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A Journey to find Faith, Hope, and Reconciliation

David Le Ross

Thursday, September 29, 2022

The Salt + Light Media crew on the ground for the Papal visit.
As a freelance filmmaker, I recently worked for Salt + Light Media covering the Pope's trip to Canada. As part of this trip, we were working on the second documentary in a series about reconciliation, what it means for the Church here in Canada, and how it can be brought about. 
In advance of the apostolic visit, we went to visit the locations where the Pope would be attending. First, my producer, Jen Copestake, and myself flew up to Rankin Inlet in Nunavut, which is the largest Catholic community in Nunavut. It was imperative for us to get their take on the Pope's efforts at reconciliation. What we saw was, well, the landscape is very desolate, as you can imagine. The Arctic is very difficult to live in. But the faith of the people is incredibly strong. We met with elders who had survived residential and day school; they shared with us that they were looking forward to the Pope's apology because it would help make them feel whole. 
We went to Edmonton ahead of the Pope, and we visited Sacred Heart Church of the First Peoples, which was a parish church for the Indigenous community in the heart of Edmonton. Their parish church had burned down four years ago in a fire and it was rebuilt just in time for the papal visit. When we visited and filmed the stories of the people who had helped rebuild it and the community that had come together, we found an incredible story of faith and love. 
In their rebuilding process, the Church prioritized the inculturation of Indigenous art, imagery, and rituals into the liturgy. Above the altar, they have built four teepee poles, the tabernacle is built of pieces of wood from the burned down church in the shape of a teepee, and there are pillars for smudging pots. The smudging ceremony happens during the Mass; smudging is a form of purification for Indigenous peoples, it has been compared to blessing oneself with holy water.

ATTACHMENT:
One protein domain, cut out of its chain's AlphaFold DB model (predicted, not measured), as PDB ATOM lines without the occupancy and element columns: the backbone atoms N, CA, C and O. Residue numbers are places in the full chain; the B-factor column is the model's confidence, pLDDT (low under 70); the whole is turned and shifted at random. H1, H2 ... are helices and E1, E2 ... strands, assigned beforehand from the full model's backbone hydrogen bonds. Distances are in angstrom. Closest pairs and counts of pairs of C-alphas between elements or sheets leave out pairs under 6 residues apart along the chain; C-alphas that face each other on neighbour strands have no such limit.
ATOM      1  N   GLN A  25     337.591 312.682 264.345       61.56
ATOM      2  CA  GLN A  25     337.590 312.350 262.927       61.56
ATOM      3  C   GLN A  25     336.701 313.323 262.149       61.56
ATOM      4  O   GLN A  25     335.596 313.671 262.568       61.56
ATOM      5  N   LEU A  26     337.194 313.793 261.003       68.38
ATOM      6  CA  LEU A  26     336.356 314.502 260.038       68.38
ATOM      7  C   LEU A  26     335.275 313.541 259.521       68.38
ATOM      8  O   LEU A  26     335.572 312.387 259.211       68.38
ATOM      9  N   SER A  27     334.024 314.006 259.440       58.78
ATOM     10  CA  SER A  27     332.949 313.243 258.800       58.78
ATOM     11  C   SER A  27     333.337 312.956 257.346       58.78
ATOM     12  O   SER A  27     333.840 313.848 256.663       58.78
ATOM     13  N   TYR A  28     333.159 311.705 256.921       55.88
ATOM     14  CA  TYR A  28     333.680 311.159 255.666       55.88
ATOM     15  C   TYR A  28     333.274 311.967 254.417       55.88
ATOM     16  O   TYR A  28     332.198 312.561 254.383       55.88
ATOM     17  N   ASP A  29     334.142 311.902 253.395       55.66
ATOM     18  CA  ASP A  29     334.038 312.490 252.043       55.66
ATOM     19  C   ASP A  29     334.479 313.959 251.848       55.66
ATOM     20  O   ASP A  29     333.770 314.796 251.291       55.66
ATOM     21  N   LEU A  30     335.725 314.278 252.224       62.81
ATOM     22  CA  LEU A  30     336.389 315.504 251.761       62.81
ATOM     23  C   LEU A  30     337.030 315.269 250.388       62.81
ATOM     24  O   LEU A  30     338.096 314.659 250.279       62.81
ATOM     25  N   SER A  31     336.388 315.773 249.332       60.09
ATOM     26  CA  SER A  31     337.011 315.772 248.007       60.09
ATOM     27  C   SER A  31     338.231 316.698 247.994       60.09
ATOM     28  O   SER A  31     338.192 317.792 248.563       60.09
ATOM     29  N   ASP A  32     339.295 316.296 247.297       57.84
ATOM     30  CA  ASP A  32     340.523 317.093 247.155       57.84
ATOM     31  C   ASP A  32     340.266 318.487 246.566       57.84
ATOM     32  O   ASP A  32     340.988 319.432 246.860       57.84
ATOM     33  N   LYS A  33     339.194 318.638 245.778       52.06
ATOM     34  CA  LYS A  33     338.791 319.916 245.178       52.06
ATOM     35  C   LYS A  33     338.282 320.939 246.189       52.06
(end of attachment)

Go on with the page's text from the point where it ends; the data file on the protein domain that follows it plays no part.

The Pope arrived and we went to Maskwacis to hear him deliver the formal apology. When we saw the faces of the people that he was speaking directly to, we saw them truly internalizing the Pope's apology. We could see them change physically. We saw people accepting the Pope's words, accepting the responsibility that was being taken. Some people have waited their entire lives for this apology.
In response to the apology, Pope Francis was given a feather headdress, which is what was given to chiefs when they were elected chief. He was also called the White Eagle, which is a sign of honour and progress in the cause of reconciliation. 
The next day, the Holy Father traveled as a pilgrim to Lac Sainte-Anne. Every year on the Feast of Saint Anne, which is at the end of July, tens of thousands of Indigenous families come and camp at the lake and pray as they go into the lake, this is also where new Catholics are baptized The Pope went to bless the waters, to bless the people who had come on pilgrimage. Here, we met four sisters from Saskatchewan, all of them residential school survivors, all of whom have accepted the Pope’s apology as their latest step towards reconciliation.
So in conclusion, in Rankin Inlet, we saw a great, resilient faith. At Sacred Heart Church in Edmonton, we saw hope and love for God and for neighbors. At Maskwacis we saw forgiveness and at Lac Ste Anne, we saw the work of reconciliation.
The film I was working on is the follow up to a Salt + Light Media original film called Walking Together which can be viewed at That film is about the Truth and Reconciliation Commission's call to actions and the lead up to the apostolic visit to Canada this past July.  The follow up will be available at some point in the next several months.
 Please pray for the ongoing effort at Reconciliation in Canada.
This text was adapted from a speech given to the parishioners at Holy Cross Church in Creston, British Columbia on August 6, 2022.
Jen Copestake contributed to this report.

David Le Ross is a freelance filmmaker who splits his time between Vancouver and Toronto. He prioritizes offering his time & talents to many Canadian non-profit organizations and can be reached at

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